By: Jennifer Duetzmann
1-4 players (plus one adult)
Thinkfun (Dan Shapiro)
Robot Turtles is a family board game created to teach kids computer programming. It is simplistic and super fun. The goal is for kids to is to place directional cards on a board to get their turtle to a matching colored jewel. It starts out easy, but as your child learns, you can add obstacles to make it more complex. The children get to be the programmers and take control by playing out cards. The grown-ups act as the computer, following commands and making all sorts of goofy noises as they play. The key is that the computer has to follow the commands exactly as entered by the kids. For example, turning left and moving forward twice is different than going forward twice and turning left. It is a sneaky way to instill in children the importance of the order of operations in programming.
You might have heard about this game in the news. Maybe you’ve seen someone who has it. Maybe you’ve seen it reviewed on a website. But, you’ve looked everywhere for it. It appears it was only released on Kickstarter and there might be a few copies left online. But it’s crazy expensive. Guess you will never have a chance to get it for your family, right?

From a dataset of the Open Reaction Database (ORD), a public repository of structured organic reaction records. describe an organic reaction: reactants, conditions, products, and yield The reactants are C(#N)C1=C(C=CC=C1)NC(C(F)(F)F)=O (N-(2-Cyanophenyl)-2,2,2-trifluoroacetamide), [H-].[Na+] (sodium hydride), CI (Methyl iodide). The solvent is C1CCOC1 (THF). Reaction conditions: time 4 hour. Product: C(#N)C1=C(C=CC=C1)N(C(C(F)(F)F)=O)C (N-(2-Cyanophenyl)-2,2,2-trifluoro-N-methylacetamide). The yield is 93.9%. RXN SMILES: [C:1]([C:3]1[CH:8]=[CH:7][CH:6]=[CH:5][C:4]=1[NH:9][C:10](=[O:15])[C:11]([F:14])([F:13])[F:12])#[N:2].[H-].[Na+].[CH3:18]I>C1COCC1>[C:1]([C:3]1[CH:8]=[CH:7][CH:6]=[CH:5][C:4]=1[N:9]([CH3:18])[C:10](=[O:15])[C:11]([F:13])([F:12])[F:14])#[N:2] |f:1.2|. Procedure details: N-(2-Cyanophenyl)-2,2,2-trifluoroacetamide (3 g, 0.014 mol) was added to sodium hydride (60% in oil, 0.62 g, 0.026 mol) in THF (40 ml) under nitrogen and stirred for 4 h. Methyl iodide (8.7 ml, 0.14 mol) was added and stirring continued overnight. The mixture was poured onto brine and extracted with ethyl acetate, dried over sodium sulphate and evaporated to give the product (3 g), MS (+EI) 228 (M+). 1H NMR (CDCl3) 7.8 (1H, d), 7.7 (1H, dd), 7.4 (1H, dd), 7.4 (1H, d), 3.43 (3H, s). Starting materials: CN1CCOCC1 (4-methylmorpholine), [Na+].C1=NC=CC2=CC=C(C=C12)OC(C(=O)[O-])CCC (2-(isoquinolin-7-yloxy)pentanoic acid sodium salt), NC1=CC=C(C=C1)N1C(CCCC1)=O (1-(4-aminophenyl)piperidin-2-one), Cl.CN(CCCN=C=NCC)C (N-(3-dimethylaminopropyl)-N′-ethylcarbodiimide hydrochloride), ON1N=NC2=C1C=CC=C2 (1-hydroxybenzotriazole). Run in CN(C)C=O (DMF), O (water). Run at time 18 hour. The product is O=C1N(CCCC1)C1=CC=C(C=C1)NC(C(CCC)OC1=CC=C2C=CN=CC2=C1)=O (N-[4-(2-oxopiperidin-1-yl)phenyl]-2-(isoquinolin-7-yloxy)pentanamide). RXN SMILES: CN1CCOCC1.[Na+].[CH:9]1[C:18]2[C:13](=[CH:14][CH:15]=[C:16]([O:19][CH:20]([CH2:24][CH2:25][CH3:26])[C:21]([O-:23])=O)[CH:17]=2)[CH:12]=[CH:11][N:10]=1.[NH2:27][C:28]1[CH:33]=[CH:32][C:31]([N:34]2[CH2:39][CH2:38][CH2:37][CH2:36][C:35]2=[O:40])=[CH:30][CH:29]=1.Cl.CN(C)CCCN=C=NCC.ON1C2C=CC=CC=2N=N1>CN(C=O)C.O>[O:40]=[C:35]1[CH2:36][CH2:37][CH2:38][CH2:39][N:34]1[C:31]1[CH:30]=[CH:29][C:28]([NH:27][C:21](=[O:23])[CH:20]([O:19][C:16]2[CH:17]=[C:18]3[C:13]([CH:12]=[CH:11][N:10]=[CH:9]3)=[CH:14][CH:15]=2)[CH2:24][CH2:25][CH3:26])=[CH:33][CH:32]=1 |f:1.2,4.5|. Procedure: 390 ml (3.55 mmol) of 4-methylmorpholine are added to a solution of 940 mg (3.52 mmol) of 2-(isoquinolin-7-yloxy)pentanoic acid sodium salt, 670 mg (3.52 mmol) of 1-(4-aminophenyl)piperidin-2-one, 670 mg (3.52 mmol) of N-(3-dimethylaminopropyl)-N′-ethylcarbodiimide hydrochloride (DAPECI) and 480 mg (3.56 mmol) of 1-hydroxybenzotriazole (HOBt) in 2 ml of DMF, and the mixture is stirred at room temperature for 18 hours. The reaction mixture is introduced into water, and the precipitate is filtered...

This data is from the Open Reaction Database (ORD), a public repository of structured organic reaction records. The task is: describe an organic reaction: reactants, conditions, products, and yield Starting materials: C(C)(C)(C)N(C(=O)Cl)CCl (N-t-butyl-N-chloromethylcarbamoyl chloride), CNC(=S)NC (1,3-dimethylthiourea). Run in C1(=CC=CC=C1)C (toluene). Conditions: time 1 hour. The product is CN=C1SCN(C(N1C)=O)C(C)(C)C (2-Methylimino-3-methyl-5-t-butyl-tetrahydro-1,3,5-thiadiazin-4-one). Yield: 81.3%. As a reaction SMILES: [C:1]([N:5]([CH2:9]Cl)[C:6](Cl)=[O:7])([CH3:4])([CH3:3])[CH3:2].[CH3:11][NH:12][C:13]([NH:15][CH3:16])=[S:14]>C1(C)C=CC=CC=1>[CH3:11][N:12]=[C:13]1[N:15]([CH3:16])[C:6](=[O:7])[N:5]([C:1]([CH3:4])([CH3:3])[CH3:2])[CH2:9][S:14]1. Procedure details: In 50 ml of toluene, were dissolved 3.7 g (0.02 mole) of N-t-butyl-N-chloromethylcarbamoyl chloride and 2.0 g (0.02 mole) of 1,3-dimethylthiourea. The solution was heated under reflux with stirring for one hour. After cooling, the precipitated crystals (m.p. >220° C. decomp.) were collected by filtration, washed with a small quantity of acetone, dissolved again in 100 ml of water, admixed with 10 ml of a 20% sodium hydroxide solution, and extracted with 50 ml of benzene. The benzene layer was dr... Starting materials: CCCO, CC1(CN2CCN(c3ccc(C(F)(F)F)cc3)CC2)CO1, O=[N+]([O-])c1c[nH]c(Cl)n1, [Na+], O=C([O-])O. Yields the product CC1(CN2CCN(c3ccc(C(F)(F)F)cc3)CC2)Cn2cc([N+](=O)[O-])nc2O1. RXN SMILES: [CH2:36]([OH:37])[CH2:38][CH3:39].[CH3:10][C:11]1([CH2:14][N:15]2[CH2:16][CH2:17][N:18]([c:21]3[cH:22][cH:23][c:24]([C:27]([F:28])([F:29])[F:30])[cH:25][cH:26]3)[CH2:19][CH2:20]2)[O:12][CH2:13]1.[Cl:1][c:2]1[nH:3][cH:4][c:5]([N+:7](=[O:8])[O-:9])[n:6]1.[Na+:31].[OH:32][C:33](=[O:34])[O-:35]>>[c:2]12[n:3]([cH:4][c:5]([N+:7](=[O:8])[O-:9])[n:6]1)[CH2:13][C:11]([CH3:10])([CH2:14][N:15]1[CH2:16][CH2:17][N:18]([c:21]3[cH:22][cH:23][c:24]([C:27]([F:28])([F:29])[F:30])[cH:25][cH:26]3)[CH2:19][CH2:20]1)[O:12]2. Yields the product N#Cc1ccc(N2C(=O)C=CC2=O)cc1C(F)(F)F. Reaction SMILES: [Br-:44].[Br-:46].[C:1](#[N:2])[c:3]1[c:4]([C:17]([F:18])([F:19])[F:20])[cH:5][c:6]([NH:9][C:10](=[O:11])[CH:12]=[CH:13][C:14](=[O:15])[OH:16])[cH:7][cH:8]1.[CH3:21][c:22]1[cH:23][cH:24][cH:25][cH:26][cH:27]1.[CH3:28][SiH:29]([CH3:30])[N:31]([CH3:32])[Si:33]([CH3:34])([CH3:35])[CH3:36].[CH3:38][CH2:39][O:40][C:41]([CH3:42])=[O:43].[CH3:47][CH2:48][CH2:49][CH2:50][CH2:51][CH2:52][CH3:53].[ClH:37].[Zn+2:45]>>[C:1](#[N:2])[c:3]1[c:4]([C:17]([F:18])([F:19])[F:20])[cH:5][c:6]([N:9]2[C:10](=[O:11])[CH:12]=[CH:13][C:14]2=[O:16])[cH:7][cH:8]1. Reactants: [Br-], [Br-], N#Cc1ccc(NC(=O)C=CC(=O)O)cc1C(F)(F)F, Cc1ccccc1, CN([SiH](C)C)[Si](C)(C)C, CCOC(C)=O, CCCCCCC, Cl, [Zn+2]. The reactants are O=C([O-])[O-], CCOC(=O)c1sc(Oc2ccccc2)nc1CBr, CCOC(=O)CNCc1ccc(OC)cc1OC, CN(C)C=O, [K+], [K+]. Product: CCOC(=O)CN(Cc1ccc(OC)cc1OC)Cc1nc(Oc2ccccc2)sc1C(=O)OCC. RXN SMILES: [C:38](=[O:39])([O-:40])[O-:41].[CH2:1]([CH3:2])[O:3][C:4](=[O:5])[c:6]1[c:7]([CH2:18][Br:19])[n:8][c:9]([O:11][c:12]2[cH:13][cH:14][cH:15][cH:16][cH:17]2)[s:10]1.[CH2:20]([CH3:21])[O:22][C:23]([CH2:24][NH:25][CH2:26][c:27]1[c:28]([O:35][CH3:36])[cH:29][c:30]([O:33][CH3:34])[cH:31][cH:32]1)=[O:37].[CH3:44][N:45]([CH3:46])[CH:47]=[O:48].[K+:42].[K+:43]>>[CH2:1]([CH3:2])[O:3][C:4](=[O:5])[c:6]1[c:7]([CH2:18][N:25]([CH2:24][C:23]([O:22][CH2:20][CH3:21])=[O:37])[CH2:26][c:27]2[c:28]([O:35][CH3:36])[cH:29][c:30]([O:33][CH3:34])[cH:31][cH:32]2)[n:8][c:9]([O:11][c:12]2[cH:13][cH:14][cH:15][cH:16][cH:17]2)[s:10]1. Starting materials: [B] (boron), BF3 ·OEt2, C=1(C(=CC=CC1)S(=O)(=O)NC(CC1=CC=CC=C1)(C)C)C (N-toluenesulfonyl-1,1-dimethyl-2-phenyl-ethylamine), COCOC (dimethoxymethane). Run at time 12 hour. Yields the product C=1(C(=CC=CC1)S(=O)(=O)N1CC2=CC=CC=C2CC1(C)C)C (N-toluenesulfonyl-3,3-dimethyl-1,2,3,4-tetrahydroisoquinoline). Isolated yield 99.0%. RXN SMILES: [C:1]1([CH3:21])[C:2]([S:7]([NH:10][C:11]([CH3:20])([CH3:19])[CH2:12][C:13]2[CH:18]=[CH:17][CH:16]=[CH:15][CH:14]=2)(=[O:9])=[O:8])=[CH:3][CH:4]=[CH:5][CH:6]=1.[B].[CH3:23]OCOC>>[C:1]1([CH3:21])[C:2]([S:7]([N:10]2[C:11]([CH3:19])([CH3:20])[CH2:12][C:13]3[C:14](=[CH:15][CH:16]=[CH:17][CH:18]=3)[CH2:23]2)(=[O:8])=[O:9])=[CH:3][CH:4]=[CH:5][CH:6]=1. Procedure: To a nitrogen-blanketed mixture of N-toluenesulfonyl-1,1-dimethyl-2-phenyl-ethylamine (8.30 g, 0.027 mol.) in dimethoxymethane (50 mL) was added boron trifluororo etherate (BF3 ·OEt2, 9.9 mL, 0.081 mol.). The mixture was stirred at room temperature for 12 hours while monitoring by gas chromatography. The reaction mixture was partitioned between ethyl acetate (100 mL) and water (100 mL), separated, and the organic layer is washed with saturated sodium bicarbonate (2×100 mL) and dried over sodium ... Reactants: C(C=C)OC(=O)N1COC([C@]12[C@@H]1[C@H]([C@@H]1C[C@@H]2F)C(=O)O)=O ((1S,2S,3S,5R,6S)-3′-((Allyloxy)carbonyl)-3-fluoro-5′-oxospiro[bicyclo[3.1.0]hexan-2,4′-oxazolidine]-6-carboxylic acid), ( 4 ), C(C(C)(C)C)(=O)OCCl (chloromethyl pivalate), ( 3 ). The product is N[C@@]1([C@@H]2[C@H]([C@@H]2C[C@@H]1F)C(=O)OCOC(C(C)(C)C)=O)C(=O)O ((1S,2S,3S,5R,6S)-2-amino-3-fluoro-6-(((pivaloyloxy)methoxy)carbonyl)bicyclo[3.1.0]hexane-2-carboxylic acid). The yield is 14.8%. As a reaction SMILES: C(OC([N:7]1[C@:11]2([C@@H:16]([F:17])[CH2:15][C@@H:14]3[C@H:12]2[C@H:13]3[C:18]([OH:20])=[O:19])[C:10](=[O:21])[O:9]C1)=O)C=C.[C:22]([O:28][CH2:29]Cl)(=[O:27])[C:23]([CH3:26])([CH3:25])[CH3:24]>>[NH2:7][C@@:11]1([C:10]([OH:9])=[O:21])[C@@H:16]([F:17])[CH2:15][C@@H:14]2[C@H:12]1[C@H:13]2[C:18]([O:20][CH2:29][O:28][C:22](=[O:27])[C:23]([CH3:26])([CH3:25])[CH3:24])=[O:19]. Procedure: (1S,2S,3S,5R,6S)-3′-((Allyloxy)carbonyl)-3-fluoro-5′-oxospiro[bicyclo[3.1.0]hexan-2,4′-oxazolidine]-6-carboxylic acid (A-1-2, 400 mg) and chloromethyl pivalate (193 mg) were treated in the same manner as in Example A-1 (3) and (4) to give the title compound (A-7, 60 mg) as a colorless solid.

Guess again. Here is some wonderful news direct from Dan Shapiro (the game’s creator):
Thinkfun, one of the top publishers of kids educational games, is releasing a shiny new version of Robot Turtles this summer. And for anyone who preorders, they’ll include a really cool expansion pack.
Check out the link here:
We really enjoyed playing as a family. The biggest draw has been the scaling difficulty. It lets my sons play together despite their vastly different abilities. My 4 year old loved the basic game, and was super excited to have a robotic turtle with lasers. My 8 year old liked coming up with 3 card at a time moves in advance, and my 20 something year old brother-in-law liked writing his entire program up front (he was even able to experiment with function commands) . The game uses simple concepts to sneakily teach computer programming concepts and kids enjoy it. From an educational standpoint, it doesn’t get much better.
We definitely think it’s worth preordering a copy for your family.